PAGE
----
A day after a minor fender-bender that blossomed into a political conundrum because of the players involved, Oakland Mayor Jean Quan told reporters in no uncertain terms that she was not on her phone when her city SUV was rear-ended.
"I learned my lesson," Quan said. "I was not on my phone. My phone records will show that. I submitted them to police."
The "lesson" referred to a picture that emerged on Sunday on KRON's "Behaving Badly" of what appeared to be Quan texting and driving. A day later, another picture made the rounds on social media showing Quan holding a cellphone to her ear while driving.
And on Monday, the Department of Motor Vehicles said Quan was convicted on Feb. 3 of running a red light on April 10, 2013.
Quan did not discuss the red light conviction Monday. But she did say the police investigation into Sunday's accident, which occurred when she was on her way to visit a church, will likely take a week.
Quan's spokesman, Sean Maher, backed up his boss when reporters continued to pepper him with questions: "The mayor was unequivocal. She was not on her phone at all."
Quan, who is involved in a tough re-election battle, even took a lighthearted tone at a Monday news conference of front of City Hall, surrounded by reporters and TV cameras.
"Wow, you gotta give me this kind of coverage for the budget," she quipped.
Quan stuck to the same story she told on Sunday after the minor accident on Market Street when her Lexus SUV collided with a Nissan headed eastbound on 26th Street about 5:30 p.m.
The 36-year-old driver, identified as Lakisha Lovely, told reporters her back hurt, and she said she and her 14-year-old nephew went to the hospital as a precaution. Quan on Monday said her own back was "sore," but she was "grateful" no one else was seriously hurt. "It could have been a bad accident."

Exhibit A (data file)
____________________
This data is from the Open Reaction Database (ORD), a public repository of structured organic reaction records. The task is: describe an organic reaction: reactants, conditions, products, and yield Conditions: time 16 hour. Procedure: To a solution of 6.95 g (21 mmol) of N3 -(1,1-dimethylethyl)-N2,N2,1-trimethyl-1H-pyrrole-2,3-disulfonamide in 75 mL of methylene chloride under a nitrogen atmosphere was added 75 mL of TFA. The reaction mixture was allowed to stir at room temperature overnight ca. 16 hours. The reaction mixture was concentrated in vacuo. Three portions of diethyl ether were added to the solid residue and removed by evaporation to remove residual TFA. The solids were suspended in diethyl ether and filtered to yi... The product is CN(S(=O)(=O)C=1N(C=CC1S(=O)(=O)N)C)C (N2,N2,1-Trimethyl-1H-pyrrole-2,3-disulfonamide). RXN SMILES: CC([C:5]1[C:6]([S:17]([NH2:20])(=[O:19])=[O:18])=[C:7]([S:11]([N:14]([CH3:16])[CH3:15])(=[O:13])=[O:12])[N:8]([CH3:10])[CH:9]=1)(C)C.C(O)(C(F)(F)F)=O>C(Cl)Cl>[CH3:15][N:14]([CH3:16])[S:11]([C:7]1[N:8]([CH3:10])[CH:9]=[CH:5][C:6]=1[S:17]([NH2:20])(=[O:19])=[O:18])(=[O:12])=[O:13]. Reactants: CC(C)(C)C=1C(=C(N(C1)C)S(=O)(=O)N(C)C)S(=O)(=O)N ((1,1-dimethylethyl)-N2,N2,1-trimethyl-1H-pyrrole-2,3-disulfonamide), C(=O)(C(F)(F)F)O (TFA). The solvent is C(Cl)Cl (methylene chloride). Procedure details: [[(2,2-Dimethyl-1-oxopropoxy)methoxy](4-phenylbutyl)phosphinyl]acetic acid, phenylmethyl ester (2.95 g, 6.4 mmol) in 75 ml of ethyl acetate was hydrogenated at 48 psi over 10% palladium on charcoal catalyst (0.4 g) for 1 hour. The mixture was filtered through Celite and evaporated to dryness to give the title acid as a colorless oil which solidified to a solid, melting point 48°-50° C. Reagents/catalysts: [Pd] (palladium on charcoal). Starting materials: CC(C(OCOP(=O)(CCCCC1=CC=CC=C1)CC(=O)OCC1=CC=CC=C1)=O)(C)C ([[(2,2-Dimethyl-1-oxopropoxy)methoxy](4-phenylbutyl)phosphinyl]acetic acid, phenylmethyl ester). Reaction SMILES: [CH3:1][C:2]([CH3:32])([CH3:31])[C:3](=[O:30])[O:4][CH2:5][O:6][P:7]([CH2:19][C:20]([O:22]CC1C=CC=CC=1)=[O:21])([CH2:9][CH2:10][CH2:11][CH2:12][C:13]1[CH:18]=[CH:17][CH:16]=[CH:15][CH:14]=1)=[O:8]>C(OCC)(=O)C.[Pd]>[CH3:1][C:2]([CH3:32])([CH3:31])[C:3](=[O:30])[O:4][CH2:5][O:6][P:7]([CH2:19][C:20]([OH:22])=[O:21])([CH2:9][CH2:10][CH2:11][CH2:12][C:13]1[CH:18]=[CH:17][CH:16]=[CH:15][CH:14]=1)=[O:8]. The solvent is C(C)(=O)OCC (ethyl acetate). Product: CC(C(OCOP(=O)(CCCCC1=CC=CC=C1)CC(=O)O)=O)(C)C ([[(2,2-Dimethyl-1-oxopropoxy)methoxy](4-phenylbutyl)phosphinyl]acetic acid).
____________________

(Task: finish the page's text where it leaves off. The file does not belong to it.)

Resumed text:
At first, police said officers weren't sure which driver was at fault. Officers later told the Oakland Tribune that a 36-year-old woman in the Nissan ran a red light and hit the left rear of Quan's car. Quan tweeted that the Nissan struck her left-rear tire.
But, still, there are conflicting reports from witnesses about whether the mayor had the right of way. Two witnesses told NBC Bay Area on Sunday that they saw the mayor run a red light.
"She was completely distracted," witness Margarett Randel said on Sunday. "She was looking down. She was not looking at the road, so I don’t even think she noticed that the light had turned red."
Thalis Ealy was also there on Sunday.
"I don’t know if she had been distracted or not, but she blatantly hit the car," he said. "She ran through the light... she ran a red light."
Cell phone video of the Sunday accident shows Quan in the moments after the crash, checking on the woman whose car she hit to make sure she and the 14-year-old boy in the passenger seat were not hurt.
What has become clear to Quan and her staff is that she works "24/7" and could use some help getting around.
Maher said Quan is a "fiscal conservative" and doesn't want to pay someone – like former mayor Ron Dellums did – to drive her around.
The mayor, he said, is looking into the possibility of shifting current staff and using volunteers to help get Quan safely from event to event.
NBC Bay Area's Monte Francis contributed to this report.